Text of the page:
"Have fun?" she asked. "Are my Li Bing-bing pictures there?" No. But can I buy you a special drink? We repaired to a more conventional nightclub where "Singles Night" was in full swing with a Philippino band was playing western and Chinese cover tunes. Spike grew restless, though, I was getting weary and the remaining money was about enough for a cab ride home. He'd gotten the cell phone number of the Chicken in Glasses and had been text messaging her between looking at the less-than-appealing white-collar female singles nursing their watered down fruity cocktails. Actually, it was like singles night anywhere.

The last I saw of Spike we'd left Singles Night and he was on his way back to Chicken Row. But not before correcting me again.

"It's Shu-kuh," he said. Then to C. "Don't you ever encourage him to learn Mandarin?"

"All the time," she said. Spike looked at me mock-accusingly. I inwardly cringed. It just goes to Shu that it doesn't pay to lie.
Comments:
Uh... C appears to have grown an entire name at the end there, in case you're worried about that sort of thing...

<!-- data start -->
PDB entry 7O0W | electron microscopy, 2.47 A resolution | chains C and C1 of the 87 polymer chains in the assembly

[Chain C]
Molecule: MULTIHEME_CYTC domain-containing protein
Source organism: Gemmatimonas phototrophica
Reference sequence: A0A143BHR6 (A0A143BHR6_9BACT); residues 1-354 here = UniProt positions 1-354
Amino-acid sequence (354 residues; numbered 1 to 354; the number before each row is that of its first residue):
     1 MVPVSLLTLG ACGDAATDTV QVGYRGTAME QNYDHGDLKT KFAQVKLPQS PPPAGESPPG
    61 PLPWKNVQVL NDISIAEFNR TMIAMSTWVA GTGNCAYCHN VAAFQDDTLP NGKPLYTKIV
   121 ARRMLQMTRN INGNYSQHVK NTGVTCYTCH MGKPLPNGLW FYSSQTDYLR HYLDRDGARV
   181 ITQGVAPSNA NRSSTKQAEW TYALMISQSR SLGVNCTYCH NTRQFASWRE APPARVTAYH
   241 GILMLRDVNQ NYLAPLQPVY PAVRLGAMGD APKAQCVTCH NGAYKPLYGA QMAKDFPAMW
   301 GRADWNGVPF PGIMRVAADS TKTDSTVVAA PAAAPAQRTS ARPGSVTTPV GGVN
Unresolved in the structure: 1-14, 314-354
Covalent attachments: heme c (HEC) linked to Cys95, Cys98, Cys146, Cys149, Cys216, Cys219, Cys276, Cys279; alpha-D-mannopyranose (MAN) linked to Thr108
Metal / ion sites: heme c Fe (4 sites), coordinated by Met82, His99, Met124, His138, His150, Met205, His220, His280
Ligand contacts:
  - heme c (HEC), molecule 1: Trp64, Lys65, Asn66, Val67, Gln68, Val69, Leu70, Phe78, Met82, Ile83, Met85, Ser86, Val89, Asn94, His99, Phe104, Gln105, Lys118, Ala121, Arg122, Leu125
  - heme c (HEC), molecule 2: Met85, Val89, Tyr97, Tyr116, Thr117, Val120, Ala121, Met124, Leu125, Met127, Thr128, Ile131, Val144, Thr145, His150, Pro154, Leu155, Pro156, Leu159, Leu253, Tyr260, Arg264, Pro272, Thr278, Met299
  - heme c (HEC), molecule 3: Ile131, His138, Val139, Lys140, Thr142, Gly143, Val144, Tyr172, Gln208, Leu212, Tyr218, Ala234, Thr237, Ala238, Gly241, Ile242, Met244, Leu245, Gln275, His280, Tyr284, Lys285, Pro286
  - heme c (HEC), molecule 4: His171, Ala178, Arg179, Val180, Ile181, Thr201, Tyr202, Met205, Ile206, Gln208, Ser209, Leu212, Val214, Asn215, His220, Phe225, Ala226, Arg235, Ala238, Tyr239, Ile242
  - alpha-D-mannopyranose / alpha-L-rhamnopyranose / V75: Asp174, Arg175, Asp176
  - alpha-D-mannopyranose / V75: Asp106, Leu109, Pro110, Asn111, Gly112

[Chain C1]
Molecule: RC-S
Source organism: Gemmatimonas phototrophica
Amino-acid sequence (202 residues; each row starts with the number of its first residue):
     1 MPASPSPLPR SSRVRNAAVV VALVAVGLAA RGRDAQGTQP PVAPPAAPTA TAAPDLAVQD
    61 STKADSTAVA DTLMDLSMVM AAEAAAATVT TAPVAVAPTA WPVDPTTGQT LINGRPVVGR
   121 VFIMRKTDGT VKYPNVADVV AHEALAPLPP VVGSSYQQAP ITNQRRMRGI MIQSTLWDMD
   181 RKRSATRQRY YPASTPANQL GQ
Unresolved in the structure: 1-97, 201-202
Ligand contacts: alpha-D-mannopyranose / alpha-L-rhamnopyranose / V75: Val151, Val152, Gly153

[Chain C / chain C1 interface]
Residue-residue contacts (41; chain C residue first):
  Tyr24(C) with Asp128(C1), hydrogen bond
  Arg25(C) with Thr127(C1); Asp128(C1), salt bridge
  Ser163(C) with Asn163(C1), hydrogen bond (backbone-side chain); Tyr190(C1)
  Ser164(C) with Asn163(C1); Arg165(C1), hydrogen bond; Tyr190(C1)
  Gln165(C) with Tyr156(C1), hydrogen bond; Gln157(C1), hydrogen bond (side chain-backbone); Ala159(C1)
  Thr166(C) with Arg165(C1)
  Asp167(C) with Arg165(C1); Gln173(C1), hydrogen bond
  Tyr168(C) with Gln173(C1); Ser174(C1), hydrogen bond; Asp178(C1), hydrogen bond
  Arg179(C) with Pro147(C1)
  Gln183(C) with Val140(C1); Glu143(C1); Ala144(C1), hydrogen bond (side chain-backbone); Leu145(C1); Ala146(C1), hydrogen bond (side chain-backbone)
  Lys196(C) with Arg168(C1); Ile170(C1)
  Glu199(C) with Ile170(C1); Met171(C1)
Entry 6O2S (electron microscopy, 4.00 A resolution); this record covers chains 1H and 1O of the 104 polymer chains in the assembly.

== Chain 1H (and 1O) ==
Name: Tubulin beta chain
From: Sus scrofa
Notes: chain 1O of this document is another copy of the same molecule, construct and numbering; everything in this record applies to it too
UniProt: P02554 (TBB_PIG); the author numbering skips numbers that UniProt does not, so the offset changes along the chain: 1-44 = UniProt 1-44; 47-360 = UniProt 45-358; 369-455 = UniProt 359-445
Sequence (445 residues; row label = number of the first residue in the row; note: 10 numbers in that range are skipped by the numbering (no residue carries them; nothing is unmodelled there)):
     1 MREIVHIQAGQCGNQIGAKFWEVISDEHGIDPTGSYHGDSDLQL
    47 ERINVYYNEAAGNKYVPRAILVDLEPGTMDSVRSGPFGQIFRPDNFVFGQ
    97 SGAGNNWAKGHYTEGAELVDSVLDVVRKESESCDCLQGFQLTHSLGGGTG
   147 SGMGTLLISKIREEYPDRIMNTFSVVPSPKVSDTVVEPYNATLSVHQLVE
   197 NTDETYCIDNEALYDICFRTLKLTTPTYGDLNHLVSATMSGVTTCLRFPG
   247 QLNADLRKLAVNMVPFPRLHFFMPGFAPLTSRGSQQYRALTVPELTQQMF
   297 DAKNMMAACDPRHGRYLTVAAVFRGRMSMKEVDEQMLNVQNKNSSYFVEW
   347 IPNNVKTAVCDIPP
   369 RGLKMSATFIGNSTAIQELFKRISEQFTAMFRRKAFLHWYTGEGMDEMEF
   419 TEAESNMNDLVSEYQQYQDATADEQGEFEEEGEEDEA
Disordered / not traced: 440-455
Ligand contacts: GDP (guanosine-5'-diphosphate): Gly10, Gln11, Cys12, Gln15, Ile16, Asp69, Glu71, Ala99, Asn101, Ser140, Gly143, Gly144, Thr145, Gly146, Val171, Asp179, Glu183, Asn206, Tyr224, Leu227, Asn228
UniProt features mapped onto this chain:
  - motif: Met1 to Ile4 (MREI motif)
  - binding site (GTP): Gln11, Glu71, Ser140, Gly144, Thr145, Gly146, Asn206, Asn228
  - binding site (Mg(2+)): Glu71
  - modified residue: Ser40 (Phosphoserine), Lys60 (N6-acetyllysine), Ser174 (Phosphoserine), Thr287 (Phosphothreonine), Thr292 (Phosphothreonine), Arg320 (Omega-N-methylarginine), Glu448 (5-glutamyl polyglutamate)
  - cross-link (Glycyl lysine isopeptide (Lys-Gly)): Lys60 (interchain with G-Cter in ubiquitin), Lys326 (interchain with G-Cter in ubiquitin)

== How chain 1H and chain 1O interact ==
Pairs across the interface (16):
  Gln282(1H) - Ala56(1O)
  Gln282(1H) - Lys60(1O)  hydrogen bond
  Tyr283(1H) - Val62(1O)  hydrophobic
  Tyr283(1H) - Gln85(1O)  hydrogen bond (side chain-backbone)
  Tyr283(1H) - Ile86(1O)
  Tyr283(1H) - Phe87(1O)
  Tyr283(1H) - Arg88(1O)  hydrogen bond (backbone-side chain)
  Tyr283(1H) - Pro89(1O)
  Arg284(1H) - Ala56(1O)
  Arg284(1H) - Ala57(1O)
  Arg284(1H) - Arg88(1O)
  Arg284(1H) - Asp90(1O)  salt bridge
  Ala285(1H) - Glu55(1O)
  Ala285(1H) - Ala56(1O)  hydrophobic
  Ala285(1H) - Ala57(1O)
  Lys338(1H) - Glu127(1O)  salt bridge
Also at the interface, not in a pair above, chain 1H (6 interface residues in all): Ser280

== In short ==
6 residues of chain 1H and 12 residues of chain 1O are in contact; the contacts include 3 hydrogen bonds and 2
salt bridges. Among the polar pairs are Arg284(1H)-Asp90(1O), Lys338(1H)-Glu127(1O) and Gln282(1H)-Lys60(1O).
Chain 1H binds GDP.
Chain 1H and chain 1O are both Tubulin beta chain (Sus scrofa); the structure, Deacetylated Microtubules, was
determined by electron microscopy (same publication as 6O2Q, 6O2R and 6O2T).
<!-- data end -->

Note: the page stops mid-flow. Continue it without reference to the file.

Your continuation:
Shek-o, not shu-ku for goodness sake!

And T and I have now split up. Perhaps I need to explore a few more singles parties up there?
 
Great post, but that has to be the lamest pun ever. I almost spit.
 
Just goes to show how different peoples tastes are. Getting a Thai g/f when in HK, home of totally hot Cantonese women is just completely inexplicable to me.
 
Justin, thanks for the blog comment. FYI, I read your blog regularly and you are definitely more than just a memory. I look forward to our next drink together...whenever that may be.

Take care!
 
I haven't been down in that area since about August. And I haven't had fun drinking in Shekou since my British friends moved away last spring.
And we generally refer to the roads of Shekou as Chicken St., Chicken Alley, and Chicken Blvd.